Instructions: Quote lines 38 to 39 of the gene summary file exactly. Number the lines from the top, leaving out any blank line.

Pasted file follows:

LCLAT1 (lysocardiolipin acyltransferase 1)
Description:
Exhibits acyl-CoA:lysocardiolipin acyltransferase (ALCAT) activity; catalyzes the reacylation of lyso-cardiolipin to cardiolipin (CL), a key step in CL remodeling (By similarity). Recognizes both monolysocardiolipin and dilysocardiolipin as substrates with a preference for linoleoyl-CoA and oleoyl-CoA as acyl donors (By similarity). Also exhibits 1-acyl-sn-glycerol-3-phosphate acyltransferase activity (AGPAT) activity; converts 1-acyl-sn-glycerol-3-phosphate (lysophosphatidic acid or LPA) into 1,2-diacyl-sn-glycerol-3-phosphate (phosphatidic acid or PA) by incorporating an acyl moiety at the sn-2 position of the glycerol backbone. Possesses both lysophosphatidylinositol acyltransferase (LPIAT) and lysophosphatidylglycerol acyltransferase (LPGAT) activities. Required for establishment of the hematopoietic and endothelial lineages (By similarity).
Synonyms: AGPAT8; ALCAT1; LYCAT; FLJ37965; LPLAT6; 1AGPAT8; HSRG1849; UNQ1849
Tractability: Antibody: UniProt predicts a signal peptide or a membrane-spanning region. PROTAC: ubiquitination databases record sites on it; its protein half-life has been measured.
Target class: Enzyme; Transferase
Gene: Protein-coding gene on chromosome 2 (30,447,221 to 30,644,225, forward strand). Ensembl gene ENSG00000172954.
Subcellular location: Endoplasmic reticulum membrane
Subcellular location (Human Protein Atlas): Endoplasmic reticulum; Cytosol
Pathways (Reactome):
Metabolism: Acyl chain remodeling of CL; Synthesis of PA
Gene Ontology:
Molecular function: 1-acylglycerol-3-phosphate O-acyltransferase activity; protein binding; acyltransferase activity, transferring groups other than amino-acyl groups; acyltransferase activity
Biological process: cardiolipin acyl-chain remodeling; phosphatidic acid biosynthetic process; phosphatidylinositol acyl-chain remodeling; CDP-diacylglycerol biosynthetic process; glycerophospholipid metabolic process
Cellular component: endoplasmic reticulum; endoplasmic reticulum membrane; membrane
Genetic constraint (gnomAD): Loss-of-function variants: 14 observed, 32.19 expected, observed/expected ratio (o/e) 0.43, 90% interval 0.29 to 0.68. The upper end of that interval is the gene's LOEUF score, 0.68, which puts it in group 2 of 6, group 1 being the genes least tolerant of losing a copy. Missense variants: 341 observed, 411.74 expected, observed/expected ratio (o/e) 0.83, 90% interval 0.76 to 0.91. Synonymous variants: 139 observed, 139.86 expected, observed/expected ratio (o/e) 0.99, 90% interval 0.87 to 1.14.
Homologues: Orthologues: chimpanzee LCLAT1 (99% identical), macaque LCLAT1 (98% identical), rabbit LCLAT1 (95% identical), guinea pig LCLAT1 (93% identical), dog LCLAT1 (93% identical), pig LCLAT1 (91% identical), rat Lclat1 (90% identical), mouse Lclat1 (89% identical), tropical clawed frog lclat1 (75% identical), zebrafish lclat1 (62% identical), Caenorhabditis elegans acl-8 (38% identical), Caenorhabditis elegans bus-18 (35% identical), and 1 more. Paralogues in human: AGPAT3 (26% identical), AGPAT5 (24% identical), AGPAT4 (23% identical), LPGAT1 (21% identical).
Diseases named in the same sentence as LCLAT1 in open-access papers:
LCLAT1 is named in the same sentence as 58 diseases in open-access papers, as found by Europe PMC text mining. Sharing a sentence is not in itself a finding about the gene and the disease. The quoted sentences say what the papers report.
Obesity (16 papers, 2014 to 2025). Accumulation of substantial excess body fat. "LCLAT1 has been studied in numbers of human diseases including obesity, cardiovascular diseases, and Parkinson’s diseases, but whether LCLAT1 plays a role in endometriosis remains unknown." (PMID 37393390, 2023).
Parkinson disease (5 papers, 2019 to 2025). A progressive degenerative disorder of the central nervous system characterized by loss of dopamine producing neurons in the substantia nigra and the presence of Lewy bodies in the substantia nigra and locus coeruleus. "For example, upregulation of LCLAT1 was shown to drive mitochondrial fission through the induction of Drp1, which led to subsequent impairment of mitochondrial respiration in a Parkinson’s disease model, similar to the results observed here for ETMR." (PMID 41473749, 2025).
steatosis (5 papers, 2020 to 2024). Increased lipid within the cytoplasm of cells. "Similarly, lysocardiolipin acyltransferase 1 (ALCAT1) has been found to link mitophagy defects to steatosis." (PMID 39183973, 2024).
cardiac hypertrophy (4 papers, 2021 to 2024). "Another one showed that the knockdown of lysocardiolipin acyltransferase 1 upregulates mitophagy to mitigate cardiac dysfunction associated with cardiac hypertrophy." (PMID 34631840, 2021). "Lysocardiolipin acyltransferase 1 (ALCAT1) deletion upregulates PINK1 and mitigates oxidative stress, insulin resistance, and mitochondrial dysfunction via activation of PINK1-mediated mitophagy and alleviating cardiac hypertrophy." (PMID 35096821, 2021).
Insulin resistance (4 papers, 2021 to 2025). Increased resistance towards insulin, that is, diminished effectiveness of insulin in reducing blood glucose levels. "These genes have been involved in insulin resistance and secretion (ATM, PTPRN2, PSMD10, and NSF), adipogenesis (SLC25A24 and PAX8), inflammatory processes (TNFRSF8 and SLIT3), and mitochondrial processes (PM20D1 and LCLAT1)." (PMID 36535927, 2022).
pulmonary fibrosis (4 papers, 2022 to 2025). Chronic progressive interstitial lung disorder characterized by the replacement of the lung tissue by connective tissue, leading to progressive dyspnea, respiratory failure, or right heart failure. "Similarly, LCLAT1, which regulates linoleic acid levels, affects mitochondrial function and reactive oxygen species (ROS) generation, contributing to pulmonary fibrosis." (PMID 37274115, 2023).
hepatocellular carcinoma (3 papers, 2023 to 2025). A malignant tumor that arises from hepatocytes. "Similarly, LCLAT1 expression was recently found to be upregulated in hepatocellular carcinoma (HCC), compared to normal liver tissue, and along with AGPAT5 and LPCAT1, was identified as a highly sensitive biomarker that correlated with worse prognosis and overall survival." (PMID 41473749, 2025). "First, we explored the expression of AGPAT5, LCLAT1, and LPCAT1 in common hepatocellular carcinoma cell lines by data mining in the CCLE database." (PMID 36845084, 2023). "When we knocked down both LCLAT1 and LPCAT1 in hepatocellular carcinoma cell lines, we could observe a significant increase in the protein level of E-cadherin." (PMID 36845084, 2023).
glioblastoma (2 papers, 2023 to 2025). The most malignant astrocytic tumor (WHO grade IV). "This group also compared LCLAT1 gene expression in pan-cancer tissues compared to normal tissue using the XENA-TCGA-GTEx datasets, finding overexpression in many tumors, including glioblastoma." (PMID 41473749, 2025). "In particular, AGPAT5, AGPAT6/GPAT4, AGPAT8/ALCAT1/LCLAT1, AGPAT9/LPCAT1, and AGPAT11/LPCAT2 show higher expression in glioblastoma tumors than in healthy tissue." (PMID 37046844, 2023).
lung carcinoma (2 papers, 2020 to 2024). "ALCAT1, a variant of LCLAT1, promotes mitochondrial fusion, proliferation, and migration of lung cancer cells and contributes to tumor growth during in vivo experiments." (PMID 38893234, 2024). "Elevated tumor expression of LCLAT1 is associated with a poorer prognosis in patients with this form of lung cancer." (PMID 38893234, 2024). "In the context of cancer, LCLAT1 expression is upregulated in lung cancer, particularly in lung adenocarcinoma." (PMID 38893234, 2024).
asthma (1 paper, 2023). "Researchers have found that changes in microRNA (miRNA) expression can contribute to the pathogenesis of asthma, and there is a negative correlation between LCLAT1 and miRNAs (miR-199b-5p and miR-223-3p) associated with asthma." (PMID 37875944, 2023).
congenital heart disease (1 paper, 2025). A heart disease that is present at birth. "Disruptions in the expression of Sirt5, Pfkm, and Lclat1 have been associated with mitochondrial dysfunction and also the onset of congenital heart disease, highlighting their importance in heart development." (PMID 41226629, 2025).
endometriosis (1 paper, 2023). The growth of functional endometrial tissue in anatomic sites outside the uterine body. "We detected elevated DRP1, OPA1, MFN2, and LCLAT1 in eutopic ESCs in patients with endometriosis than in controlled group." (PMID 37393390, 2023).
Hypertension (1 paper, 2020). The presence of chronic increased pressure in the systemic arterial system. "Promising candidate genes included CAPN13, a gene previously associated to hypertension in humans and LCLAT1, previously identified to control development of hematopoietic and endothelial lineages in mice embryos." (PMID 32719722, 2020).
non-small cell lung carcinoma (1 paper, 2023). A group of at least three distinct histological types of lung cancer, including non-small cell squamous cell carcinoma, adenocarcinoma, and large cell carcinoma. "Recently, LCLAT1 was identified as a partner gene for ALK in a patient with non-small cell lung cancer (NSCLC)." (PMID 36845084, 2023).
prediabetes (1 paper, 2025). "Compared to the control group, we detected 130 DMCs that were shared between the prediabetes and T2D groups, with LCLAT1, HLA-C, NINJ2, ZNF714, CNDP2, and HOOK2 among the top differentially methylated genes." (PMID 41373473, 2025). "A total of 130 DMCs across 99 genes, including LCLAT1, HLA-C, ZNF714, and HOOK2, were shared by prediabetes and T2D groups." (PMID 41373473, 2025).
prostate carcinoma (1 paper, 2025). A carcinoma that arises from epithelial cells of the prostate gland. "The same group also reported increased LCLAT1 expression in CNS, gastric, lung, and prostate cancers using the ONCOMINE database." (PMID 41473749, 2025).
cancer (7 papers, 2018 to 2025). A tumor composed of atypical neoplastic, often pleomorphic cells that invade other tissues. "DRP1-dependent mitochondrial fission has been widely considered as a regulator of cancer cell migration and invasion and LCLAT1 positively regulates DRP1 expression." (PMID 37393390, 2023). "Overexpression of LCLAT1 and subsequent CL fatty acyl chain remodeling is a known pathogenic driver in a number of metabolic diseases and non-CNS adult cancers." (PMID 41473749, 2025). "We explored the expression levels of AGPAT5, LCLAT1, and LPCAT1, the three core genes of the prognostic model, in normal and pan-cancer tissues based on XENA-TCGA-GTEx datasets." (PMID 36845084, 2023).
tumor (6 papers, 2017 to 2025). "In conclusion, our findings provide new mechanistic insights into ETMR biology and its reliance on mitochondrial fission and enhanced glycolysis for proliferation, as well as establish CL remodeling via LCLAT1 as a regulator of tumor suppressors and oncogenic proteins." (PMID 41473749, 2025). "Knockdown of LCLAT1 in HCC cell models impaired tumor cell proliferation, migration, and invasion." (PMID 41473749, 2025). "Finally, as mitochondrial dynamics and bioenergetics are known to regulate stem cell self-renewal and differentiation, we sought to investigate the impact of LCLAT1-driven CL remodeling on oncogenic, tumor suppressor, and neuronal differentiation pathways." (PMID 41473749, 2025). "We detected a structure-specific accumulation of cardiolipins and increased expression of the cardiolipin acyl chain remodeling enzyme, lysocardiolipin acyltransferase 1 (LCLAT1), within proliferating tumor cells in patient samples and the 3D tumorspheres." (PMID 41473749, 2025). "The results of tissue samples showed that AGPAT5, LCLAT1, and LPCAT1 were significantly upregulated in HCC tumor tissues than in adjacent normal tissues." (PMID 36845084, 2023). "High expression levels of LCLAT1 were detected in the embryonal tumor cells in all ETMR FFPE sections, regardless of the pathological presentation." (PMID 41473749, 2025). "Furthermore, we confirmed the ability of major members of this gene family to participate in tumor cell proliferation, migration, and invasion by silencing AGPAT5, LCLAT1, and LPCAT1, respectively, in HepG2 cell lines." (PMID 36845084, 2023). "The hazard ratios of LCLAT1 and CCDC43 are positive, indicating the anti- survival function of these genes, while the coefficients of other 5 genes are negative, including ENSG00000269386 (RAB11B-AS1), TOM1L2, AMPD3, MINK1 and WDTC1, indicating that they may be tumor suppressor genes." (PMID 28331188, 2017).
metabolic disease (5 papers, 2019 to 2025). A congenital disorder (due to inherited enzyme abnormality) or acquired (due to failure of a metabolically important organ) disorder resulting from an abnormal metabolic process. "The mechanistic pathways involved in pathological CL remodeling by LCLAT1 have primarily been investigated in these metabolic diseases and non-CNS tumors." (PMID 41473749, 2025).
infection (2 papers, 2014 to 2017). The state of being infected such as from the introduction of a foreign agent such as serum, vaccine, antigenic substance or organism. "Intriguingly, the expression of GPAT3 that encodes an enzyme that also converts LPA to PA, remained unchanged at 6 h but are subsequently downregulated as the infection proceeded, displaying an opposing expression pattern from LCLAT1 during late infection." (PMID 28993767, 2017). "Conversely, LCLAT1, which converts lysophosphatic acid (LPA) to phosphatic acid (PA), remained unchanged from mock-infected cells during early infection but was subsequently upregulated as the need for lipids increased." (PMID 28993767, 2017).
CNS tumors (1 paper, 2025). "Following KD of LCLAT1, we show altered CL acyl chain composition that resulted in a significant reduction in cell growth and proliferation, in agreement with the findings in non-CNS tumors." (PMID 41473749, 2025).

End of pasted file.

metabolic disease (5 papers, 2019 to 2025). A congenital disorder (due to inherited enzyme abnormality) or acquired (due to failure of a metabolically important organ) disorder resulting from an abnormal metabolic process. "The mechanistic pathways involved in pathological CL remodeling by LCLAT1 have primarily been investigated in these metabolic diseases and non-CNS tumors." (PMID 41473749, 2025).
infection (2 papers, 2014 to 2017). The state of being infected such as from the introduction of a foreign agent such as serum, vaccine, antigenic substance or organism. "Intriguingly, the expression of GPAT3 that encodes an enzyme that also converts LPA to PA, remained unchanged at 6 h but are subsequently downregulated as the infection proceeded, displaying an opposing expression pattern from LCLAT1 during late infection." (PMID 28993767, 2017). "Conversely, LCLAT1, which converts lysophosphatic acid (LPA) to phosphatic acid (PA), remained unchanged from mock-infected cells during early infection but was subsequently upregulated as the need for lipids increased." (PMID 28993767, 2017).